ANNAPOLIS -- State officials yesterday promised Baltimore a 150- to 200-job boost to the economy in the form of a new facility to relay telephone calls to and from people with hearing disabilities.
John White, assistant secretary of the state Department of General Services, which is administering the telephone relay system, also said at a House committee yesterday that he expects the controversial monthlysurcharge to be reduced after the system is in operation.
The 45-cent surcharge to every telephone user likely will be reduced to 31 cents a month at the end of the year, the department has said. Yesterday, Mr. White said, "I feel pretty confident that we'll be able to lower the surcharge significantly lower than the 31 cents," but not until at least a year or 18 months after it is up and running.
Despite the promise of a lower surcharge, some members of the House Constitutional and Administrative Law Committee lambasted Mr. White for his department's decision to solicit bids only for a Baltimore facility.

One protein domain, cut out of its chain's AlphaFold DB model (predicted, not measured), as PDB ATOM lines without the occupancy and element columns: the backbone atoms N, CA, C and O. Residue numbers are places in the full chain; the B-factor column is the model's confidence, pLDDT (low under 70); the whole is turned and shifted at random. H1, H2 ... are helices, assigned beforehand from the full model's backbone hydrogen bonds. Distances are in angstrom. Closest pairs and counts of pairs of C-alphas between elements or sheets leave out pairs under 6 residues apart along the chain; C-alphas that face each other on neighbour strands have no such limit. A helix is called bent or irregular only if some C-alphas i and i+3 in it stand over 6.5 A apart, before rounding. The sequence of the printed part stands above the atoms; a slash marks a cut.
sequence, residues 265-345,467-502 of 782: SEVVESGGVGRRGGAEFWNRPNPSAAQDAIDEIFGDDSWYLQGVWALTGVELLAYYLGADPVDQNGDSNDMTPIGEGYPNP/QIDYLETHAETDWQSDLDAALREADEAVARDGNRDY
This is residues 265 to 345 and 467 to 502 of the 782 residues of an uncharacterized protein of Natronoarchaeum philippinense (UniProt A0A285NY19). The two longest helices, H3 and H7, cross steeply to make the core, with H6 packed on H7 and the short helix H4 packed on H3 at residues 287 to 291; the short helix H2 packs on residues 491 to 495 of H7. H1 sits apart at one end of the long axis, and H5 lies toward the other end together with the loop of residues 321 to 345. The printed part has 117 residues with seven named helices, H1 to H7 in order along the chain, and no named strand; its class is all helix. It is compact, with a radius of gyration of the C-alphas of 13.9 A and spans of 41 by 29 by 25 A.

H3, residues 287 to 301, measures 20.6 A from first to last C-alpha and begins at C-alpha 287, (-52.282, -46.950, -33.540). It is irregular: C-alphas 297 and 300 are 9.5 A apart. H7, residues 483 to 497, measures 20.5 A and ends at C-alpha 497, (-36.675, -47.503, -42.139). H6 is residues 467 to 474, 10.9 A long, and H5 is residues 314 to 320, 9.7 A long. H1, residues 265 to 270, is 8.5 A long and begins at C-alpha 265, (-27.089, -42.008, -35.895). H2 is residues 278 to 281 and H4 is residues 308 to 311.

The facility is required by the federal Americans with Disabilities Act, which President Bush signed into law this summer. The law requires all states to provide telephone service for the deaf and hearing impaired by the beginning of next year. Three weeks ago, the state Board of Public Works awarded a three-year $32.5 million contract to build the facility to Sprint Systems of Shawnee Mission, Kan.
Mr. White said the 150 to 200 jobs anticipated at the Baltimore facility could multiply if Maryland is able to convince West Virginia, the District of Columbia and others to "piggyback" onto Maryland's relay system. "We expect Maryland to be a hub state for this new growth industry," he said.
But lawmakers from Montgomery County chastised the department for instructing Sprint and the other bidders to submit a proposal only for Baltimore. Delegate Leon G. Billings,
D-Montgomery, questioned the legal authority for restricting a bid to one locality. And Delegate Carol S. Petzold, also a Montgomery Democrat, suggested that the Baltimore-only clause may have raised the cost of the system.
Mr. White defended the decision by pointing out that his department, which must oversee the facility, is in Baltimore and that the city has both the educational resources to train operators in American Sign Language and the infrastructure for Sprint to build a telephone relay facility.